Volvo will electrify its ENTIRE range by 2019

In 2017, manufacturers are queuing up to release hybrid and electric cars, but Volvo may have made the biggest statement yet. In an announcement this morning, the Swedish car company announced its entire range would be electrified after 2019. That doesn’t mean every car will be all-electric, like a Tesla for example. Instead, it means every car Volvo sells after 2019 will have an electric motor installed.

Volvo will electrify its ENTIRE range by 2019

In the statement released today, president and chief executive of Volvo Cars, Håkan Samuelsson said: “This is about the customer. People increasingly demand electrified cars, and we want to respond to our customers’ current and future needs.” You can now pick and choose whichever electrified Volvo you wish,” he added.

Between now and 2019 Volvo is aiming to introduce several new electric cars across its model range, ranging from all-electric EVs, to plug-in hybrids and ‘mild-hybrids’. Volvo also says there will be five pure EVs release between 2019 and 2021 – three made by Volvo and a further two made by Polestar, the performance arm of Volvo.


Alongside these pure EVs, Volvo also aims to have a range of both petrol and diesel hybrids, which the company says should give it the broadest electrified range of any car maker right now. 

“This announcement marks the end of the solely combustion engine-powered car,” said Mr Samuelsson. “Volvo Cars has stated that it plans to have sold a total of 1m electrified cars by 2025. When we said it we meant it. This is how we are going to do it.” The announcement underlines Volvo Cars’ commitment to minimising its environmental impact and making the cities of the future cleaner. Volvo Cars is focused on reducing the carbon emissions of both its products as well as its operations. It aims to have climate-neutral manufacturing operations by 2025.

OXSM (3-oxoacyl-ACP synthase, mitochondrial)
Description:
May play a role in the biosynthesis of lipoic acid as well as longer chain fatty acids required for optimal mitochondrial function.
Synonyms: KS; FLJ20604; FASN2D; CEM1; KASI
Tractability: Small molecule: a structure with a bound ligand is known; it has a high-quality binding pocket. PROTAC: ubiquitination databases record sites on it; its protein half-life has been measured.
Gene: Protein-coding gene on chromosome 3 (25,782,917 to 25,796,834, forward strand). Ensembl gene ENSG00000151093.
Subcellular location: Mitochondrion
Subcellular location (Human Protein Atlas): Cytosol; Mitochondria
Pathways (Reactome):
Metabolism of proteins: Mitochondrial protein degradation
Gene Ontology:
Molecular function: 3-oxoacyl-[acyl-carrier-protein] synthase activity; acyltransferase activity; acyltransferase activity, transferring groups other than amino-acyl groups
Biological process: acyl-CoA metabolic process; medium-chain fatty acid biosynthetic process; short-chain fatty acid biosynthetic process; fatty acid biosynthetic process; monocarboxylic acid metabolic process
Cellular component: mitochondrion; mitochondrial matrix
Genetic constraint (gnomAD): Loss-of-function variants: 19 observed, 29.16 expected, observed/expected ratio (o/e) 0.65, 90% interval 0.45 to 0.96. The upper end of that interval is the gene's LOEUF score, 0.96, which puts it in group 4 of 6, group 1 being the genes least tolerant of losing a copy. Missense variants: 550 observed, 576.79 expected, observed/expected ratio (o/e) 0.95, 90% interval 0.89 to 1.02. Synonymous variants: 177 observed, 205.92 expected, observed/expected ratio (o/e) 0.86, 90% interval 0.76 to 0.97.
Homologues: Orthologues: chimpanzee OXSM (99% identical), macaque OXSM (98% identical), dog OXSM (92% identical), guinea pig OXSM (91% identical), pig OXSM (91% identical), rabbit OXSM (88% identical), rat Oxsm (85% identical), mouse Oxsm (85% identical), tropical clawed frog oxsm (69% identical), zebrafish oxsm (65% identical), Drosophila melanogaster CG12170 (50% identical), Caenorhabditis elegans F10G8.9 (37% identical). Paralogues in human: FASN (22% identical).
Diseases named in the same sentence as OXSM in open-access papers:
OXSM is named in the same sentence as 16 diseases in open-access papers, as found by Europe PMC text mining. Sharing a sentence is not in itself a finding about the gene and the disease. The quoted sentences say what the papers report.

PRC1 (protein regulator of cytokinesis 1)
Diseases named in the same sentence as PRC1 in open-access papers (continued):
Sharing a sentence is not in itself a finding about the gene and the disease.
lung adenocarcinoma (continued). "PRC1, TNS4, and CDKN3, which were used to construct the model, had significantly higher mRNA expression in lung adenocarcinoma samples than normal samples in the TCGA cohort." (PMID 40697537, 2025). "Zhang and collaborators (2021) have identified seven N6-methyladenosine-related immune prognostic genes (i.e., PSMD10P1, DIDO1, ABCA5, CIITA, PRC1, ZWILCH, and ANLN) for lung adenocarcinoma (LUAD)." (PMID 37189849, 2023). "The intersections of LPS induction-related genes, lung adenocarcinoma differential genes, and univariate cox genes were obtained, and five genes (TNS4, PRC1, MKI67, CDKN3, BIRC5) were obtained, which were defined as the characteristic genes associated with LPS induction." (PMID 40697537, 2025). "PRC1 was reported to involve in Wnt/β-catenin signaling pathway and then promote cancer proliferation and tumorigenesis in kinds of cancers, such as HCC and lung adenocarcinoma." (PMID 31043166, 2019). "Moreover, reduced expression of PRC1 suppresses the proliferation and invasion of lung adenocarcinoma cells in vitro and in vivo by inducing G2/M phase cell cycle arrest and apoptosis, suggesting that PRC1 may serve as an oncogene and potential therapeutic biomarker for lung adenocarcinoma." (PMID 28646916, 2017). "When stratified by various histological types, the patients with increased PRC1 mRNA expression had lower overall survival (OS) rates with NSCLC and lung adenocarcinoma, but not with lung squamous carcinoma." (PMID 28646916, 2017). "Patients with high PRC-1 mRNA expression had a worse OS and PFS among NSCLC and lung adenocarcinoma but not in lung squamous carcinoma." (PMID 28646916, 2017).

Is this actually a good idea? 

Volvo’s move to electrification makes a lot of sense, but you can argue with its methods. Many customers still enjoy the feel of an petrol or diesel engine, and aren’t particularly fond of the feeling of regenerative brakes, or the torque characteristics of a hybrid car. When manufacturers offer a huge amount of choice in their range, this isn’t a problem, but if like Volvo they offer only hybrid or electric vehicles – customers could be alienated. 

The jury is still out on hybrid vehicles, too. At this year’s Goodwood Festival of Speed, Rolls-Royce CEO claimed hybrid technology was too much of a “in-between” sort of technology. Although the brands are targeting very different people, it just shows that many car makers realise not everyone is sold on hybrid tech. 

I’m hoping that Volvo at least  continues to produce petrol-only Polestar cars after 2019. After all, fast Volvos have always had a cult following. What’s more those likely to want a petrol-only will be probably be after the excitement and of a performance-orientated Polestar car, too. 

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